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WTO Head Optimistic on Global Trade Recovery in 2024 Amidst Geopolitical Tensions

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Dubai, January 20, 2024 – The Director-General of the World Trade Organisation (WTO), Ngozi Okonjo-Iweala, provided insights at the World Economic Forum in Davos, projecting that global trade is set to recover in 2024. The forecast suggests a growth rate of about 3.3%, a significant leap from the 0.8% in 2023. However, the WTO chief cautioned that geopolitical frictions and upcoming presidential elections across several nations pose potential threats to this optimistic outlook.

Challenges Ahead for Global Trade

Despite a general trend towards normalization after a series of global crises, including the Covid-19 pandemic and the Russia-Ukraine war, new geopolitical tensions are surfacing. These include the Israel-Gaza war, the Houthi rebels’ activities in the Red Sea, US-China trade disputes, and the uncertain implications of a potential second Donald Trump presidency in the USA. Such tensions have the capacity to disrupt trade flows, thereby affecting global economic stability.

Impact on Shipping Routes

The Red Sea, a crucial maritime route connected to the Mediterranean by the Suez Canal, has become a hotspot for recent disruptions. The canal, which facilitates about 12% of global shipping traffic, has seen a reduction in the number of transiting commercial vessels due to these tensions. As a result, shipping companies have had to reroute, often taking the longer and more expensive path around the Cape of Good Hope.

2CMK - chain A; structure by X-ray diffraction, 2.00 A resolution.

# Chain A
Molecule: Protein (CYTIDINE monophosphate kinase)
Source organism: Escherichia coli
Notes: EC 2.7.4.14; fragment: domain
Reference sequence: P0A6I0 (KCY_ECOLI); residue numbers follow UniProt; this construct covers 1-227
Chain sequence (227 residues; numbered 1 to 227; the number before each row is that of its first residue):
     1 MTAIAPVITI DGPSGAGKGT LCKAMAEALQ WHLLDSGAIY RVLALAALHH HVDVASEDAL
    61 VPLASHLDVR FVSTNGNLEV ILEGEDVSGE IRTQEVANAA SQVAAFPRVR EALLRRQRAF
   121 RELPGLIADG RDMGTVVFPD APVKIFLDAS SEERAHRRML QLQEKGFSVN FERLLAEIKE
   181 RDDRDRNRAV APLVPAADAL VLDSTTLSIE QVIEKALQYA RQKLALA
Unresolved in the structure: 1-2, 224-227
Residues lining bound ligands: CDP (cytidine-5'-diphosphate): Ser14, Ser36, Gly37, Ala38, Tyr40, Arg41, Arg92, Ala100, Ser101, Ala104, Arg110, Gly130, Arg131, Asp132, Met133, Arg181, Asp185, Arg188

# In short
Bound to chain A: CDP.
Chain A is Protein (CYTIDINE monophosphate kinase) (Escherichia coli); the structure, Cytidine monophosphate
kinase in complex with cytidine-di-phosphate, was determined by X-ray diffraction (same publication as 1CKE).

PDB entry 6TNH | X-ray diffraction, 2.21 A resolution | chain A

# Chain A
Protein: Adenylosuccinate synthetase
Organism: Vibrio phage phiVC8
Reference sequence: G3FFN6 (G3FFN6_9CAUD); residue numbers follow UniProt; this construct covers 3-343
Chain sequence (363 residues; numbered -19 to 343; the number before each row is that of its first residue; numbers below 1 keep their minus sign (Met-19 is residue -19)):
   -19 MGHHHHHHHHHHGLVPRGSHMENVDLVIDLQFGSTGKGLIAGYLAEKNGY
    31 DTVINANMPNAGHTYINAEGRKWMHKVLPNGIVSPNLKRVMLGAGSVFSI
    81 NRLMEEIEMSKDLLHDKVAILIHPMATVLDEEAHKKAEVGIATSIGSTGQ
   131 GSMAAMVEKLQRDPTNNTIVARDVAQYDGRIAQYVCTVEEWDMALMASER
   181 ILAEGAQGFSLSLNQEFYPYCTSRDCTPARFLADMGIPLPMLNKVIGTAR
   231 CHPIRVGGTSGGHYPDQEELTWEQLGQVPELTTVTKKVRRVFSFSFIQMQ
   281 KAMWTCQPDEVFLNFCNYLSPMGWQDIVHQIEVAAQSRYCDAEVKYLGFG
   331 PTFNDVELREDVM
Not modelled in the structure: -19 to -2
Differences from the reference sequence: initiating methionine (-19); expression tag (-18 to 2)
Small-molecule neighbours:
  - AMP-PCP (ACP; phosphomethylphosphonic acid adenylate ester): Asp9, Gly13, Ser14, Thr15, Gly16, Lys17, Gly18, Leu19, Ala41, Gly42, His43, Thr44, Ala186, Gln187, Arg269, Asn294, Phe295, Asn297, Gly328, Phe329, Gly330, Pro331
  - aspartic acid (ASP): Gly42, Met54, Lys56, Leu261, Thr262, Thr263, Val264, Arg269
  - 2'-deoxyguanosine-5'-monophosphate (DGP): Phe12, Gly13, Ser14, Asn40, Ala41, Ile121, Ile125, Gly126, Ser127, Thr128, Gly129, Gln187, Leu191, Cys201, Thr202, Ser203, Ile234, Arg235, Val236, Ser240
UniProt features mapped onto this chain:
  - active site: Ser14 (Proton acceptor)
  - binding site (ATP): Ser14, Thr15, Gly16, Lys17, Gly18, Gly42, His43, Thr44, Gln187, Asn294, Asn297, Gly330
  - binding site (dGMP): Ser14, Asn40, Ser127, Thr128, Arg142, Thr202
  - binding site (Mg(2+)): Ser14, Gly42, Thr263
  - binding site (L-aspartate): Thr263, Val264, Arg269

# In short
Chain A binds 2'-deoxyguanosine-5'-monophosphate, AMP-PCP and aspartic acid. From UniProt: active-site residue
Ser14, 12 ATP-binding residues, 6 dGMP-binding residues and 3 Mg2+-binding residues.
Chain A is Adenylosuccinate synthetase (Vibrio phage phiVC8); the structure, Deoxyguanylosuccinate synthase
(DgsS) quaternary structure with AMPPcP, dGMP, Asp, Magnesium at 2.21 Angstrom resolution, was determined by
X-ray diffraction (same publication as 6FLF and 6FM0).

Container Freight Rates and Economic Outlook

Freight rates have experienced a sharp increase, doubling or even tripling on major east-west routes compared to the previous year, although they have not reached the peaks of 2021-2022. The WTO’s apprehension is that the recovery could be dampened unless significant geopolitical crises are averted.


The WTO’s perspective on global trade for 2024 is cautiously optimistic, recognizing both the potential for recovery and the substantial risks posed by ongoing and emerging geopolitical tensions. The situation remains dynamic, with the global economy awaiting the concrete outcomes of these multifaceted challenges.

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